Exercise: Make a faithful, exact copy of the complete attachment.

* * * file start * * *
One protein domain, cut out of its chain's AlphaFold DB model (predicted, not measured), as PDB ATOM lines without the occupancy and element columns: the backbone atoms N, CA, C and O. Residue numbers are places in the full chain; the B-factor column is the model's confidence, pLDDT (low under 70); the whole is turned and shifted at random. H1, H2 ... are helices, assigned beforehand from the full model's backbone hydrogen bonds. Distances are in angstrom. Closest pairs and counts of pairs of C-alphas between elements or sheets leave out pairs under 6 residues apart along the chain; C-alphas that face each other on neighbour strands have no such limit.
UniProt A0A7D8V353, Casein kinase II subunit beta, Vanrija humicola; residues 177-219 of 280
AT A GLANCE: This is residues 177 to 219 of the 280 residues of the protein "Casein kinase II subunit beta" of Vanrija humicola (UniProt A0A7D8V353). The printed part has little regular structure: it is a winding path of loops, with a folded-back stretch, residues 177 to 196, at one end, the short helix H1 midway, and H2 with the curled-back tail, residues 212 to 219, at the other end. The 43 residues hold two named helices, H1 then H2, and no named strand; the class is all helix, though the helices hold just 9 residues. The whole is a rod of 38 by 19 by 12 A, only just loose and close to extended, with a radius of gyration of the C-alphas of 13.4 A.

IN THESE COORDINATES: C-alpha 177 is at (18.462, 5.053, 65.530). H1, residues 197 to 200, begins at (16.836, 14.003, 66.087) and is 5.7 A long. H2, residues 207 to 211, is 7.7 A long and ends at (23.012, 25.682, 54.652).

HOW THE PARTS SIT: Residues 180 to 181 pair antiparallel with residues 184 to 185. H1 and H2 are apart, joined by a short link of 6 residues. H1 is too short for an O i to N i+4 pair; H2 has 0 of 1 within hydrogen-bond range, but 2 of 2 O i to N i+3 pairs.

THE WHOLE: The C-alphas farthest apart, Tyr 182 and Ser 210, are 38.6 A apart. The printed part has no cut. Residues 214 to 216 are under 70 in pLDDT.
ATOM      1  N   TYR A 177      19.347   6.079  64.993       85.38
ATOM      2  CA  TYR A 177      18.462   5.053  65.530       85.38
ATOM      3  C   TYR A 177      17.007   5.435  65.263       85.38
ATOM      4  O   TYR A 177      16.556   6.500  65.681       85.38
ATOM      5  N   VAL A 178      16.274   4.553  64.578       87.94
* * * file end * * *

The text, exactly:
One protein domain, cut out of its chain's AlphaFold DB model (predicted, not measured), as PDB ATOM lines without the occupancy and element columns: the backbone atoms N, CA, C and O. Residue numbers are places in the full chain; the B-factor column is the model's confidence, pLDDT (low under 70); the whole is turned and shifted at random. H1, H2 ... are helices, assigned beforehand from the full model's backbone hydrogen bonds. Distances are in angstrom. Closest pairs and counts of pairs of C-alphas between elements or sheets leave out pairs under 6 residues apart along the chain; C-alphas that face each other on neighbour strands have no such limit.
UniProt A0A7D8V353, Casein kinase II subunit beta, Vanrija humicola; residues 177-219 of 280
AT A GLANCE: This is residues 177 to 219 of the 280 residues of the protein "Casein kinase II subunit beta" of Vanrija humicola (UniProt A0A7D8V353). The printed part has little regular structure: it is a winding path of loops, with a folded-back stretch, residues 177 to 196, at one end, the short helix H1 midway, and H2 with the curled-back tail, residues 212 to 219, at the other end. The 43 residues hold two named helices, H1 then H2, and no named strand; the class is all helix, though the helices hold just 9 residues. The whole is a rod of 38 by 19 by 12 A, only just loose and close to extended, with a radius of gyration of the C-alphas of 13.4 A.

IN THESE COORDINATES: C-alpha 177 is at (18.462, 5.053, 65.530). H1, residues 197 to 200, begins at (16.836, 14.003, 66.087) and is 5.7 A long. H2, residues 207 to 211, is 7.7 A long and ends at (23.012, 25.682, 54.652).

HOW THE PARTS SIT: Residues 180 to 181 pair antiparallel with residues 184 to 185. H1 and H2 are apart, joined by a short link of 6 residues. H1 is too short for an O i to N i+4 pair; H2 has 0 of 1 within hydrogen-bond range, but 2 of 2 O i to N i+3 pairs.

THE WHOLE: The C-alphas farthest apart, Tyr 182 and Ser 210, are 38.6 A apart. The printed part has no cut. Residues 214 to 216 are under 70 in pLDDT.
ATOM      1  N   TYR A 177      19.347   6.079  64.993       85.38
ATOM      2  CA  TYR A 177      18.462   5.053  65.530       85.38
ATOM      3  C   TYR A 177      17.007   5.435  65.263       85.38
ATOM      4  O   TYR A 177      16.556   6.500  65.681       85.38
ATOM      5  N   VAL A 178      16.274   4.553  64.578       87.94